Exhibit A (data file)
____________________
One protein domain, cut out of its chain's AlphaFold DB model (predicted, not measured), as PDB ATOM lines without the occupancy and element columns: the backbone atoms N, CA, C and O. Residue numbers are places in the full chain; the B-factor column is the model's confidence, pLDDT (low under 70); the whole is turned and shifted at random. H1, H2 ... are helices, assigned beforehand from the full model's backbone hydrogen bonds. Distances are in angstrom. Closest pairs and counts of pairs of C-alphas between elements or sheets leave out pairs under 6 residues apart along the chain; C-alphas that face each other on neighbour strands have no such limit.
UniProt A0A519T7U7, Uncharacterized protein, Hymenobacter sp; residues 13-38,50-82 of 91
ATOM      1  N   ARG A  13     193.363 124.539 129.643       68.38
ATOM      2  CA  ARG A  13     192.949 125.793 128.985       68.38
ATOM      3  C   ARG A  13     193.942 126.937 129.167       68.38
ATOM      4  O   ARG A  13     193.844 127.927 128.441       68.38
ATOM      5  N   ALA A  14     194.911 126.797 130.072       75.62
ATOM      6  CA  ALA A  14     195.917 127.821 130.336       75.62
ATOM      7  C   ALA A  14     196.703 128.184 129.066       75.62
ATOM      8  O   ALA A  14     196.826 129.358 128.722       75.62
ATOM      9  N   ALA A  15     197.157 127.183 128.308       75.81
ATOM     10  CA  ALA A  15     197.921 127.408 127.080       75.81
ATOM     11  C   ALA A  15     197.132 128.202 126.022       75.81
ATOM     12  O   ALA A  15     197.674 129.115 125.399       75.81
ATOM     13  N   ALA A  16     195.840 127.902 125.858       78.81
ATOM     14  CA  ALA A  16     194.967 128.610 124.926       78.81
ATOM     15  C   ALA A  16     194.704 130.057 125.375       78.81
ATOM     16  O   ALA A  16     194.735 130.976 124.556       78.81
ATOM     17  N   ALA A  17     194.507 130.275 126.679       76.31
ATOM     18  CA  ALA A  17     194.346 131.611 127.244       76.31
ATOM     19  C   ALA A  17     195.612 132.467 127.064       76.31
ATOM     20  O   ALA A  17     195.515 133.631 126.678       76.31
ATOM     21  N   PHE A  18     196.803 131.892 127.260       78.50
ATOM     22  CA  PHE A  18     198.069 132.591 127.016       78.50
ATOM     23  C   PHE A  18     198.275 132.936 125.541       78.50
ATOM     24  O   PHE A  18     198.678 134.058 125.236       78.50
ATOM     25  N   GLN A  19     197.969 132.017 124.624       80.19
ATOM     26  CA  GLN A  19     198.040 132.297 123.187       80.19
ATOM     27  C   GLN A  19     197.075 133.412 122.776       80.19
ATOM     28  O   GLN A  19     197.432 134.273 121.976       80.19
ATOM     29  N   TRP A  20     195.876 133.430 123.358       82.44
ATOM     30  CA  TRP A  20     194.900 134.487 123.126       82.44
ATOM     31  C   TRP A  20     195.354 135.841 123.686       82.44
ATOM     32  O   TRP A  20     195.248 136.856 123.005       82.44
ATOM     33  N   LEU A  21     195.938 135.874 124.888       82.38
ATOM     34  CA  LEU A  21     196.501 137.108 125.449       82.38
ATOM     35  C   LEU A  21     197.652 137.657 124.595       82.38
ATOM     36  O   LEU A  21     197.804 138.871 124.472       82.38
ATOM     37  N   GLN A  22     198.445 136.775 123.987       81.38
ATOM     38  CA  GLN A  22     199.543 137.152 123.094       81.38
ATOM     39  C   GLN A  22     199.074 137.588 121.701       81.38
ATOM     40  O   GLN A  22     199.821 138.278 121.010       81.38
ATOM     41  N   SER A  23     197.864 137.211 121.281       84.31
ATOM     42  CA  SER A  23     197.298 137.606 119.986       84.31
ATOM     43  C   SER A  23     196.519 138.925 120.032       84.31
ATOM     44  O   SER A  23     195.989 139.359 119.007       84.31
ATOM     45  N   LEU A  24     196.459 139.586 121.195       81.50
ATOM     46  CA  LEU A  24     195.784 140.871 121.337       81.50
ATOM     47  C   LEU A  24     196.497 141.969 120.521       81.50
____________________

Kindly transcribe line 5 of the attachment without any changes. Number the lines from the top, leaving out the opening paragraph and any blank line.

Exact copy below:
ATOM      4  O   ARG A  13     193.844 127.927 128.441       68.38